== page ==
Thursday, June 20, 2013

Book Review: "The Fort" by Aric Davis

It's the summer of 1987, and 12-year-old childhood friends Tim, Luke, and Scott are spending their time in their newly built fort in the woods, trying to shoot at targets with their air rifles and pretending they're fighting the Vietnamese. But even the idyllic, lazy summer can't keep their problems totally at bay, especially for Luke, who is struggling with having to be the responsible one to care for his mother and younger sisters.

One night, Tim's older sister Becca comes home from the drive-in, where she was hanging out with her friends. Or was she?

Something happened that night, and her friend Molly was kidnapped. Everyone fears the worst. And then one day, while playing in the fort with a .22 stolen from Scott's stepfather, the boys see something incredible—a girl who looked like Molly was being pushed through the woods by a man holding a gun. Luke shoots the kidnapper in the leg, but he is able to escape. And yet, when the boys tell the police what they saw, they're called liars by the police and their families, who ground them for the remainder of the summer and forbid the boys to see each other.

Regardless of the consequences, the boys know what they saw, and are determined to find the kidnapper, save Molly, and prove everyone wrong. They don't realize that in addition to parents and police detectives that don't believe them, they're up against a Vietnam veteran who is rapidly becoming unhinged. But they embark on a secret mission to uncover the truth, sneaking out late at night, and counting on bravery they never knew they had.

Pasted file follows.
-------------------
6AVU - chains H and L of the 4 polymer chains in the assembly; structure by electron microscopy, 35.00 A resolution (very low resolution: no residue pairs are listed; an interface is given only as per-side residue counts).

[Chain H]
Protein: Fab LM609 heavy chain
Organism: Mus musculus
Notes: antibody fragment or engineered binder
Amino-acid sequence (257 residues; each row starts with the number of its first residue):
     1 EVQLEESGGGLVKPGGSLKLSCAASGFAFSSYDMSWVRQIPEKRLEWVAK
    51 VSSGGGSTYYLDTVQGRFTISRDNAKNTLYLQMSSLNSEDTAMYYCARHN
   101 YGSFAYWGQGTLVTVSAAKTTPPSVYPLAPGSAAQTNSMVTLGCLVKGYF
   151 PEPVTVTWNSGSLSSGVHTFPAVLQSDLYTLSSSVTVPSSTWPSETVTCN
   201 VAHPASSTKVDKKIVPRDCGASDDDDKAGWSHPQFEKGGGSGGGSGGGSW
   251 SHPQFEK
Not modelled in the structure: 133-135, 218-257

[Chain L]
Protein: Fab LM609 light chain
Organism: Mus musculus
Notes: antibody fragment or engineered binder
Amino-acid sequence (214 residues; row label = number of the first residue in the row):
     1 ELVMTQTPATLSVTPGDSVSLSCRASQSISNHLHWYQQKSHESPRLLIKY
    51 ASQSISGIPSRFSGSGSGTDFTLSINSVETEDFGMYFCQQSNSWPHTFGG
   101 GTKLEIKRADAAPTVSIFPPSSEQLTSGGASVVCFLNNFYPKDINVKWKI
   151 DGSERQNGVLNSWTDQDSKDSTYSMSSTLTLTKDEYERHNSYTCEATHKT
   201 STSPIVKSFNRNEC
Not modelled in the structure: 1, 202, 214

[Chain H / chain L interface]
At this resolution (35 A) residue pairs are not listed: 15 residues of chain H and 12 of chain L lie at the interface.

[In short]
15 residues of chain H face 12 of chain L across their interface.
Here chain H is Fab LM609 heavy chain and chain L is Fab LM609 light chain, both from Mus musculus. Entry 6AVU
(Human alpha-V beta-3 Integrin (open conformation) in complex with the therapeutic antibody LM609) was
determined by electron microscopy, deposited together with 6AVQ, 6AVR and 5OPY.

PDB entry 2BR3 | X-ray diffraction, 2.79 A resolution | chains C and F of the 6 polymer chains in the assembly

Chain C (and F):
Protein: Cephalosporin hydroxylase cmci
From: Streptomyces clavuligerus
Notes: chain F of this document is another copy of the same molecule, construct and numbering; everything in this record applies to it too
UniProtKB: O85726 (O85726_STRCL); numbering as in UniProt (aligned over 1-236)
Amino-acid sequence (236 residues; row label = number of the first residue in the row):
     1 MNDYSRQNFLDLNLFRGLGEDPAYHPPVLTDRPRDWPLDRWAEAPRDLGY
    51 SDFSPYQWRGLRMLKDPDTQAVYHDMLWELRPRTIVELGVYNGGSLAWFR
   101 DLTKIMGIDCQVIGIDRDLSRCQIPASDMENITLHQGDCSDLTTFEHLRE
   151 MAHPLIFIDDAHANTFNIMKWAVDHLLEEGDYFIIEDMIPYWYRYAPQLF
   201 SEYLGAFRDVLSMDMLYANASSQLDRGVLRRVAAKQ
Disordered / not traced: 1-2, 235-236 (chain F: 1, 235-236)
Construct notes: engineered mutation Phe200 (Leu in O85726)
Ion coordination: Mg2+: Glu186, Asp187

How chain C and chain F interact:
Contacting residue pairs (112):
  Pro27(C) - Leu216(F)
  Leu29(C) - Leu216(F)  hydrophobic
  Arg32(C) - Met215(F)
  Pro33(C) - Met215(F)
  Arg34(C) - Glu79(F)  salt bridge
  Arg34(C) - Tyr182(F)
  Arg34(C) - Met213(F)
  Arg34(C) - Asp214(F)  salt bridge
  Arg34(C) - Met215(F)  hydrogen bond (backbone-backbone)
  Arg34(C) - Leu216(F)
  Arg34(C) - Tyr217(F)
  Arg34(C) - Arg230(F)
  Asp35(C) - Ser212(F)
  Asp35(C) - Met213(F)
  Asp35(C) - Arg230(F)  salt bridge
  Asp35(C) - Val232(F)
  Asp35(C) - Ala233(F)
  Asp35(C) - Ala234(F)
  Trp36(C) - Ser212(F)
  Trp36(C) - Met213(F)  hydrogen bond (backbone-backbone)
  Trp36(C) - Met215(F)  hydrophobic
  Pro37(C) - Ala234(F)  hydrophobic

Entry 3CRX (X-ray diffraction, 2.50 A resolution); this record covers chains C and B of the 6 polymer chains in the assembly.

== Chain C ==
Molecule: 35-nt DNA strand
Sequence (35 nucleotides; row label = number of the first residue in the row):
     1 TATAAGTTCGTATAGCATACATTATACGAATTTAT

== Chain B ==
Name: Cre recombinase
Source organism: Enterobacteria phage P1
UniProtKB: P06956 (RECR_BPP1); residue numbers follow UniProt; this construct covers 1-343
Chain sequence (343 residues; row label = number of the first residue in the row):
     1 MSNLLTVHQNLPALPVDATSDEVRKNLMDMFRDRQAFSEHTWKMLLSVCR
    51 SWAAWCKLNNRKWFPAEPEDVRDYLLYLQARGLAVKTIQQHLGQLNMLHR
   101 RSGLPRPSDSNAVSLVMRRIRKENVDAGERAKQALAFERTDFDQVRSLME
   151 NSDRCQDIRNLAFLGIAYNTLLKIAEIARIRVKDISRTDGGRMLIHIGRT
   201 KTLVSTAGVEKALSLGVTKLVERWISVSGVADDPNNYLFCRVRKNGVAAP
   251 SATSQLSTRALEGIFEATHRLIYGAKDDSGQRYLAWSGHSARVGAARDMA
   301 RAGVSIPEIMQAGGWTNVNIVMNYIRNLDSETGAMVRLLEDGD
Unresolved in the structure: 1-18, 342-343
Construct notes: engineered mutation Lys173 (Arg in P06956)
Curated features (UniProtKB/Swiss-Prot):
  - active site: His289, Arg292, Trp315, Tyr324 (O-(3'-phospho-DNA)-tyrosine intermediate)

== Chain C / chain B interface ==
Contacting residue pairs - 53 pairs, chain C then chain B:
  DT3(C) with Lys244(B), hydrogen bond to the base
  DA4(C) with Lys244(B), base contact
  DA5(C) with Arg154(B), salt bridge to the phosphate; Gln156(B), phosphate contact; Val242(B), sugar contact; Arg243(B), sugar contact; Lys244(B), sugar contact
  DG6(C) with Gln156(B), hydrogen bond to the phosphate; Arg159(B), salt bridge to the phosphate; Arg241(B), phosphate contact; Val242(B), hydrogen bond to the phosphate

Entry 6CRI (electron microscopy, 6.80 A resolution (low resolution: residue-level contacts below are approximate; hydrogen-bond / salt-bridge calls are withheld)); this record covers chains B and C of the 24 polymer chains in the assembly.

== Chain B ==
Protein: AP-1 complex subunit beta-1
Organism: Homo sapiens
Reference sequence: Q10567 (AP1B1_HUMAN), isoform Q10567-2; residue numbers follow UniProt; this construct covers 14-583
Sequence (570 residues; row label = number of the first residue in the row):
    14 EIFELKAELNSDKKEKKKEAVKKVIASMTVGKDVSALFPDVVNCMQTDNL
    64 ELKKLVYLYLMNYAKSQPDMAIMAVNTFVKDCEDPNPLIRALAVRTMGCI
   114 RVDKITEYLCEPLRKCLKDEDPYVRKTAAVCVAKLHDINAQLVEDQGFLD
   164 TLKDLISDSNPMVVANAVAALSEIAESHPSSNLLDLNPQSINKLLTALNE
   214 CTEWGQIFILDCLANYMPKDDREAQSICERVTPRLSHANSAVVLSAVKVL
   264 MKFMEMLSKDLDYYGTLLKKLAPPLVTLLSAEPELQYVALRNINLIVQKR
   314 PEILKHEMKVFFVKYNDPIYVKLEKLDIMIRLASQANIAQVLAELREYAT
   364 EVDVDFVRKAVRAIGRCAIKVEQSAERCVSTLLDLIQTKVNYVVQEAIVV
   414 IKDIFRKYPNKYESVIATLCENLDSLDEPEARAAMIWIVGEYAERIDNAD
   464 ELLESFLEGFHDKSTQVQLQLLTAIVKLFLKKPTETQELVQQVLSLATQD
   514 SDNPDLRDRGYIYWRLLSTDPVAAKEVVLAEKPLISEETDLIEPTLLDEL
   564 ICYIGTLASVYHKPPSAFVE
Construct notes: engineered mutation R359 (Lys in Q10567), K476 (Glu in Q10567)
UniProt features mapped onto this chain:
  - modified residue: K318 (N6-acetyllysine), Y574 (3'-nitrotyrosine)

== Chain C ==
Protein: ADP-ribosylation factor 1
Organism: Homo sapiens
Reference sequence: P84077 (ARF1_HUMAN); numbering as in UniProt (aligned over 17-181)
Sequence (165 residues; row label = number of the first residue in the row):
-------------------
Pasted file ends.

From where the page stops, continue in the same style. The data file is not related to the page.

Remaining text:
I thought this was a really great book, full of the nostalgic feelings of youth and childhood friendship. It's refreshing to have a "coming of age" novel that doesn't deal with kids' sexual awakening, but rather the struggles of growing up and trying to rise above the problems that weigh you down. The book works best when it focuses on the boys' stories and their mission to find Molly's kidnapper; the kidnapper's story veered a little too much into cliché, territory we've seen so many times before.

I've seen a lot of reviews that have said this book reminds them of Stand By Me, and I can see that. There may be nothing surprising in the book, but Aric Davis does a great job telling the story and getting you invested in the boys' lives, that even as you know what's going to happen you still want to keep reading. This was tremendously enjoyable, well-told, and memorable.

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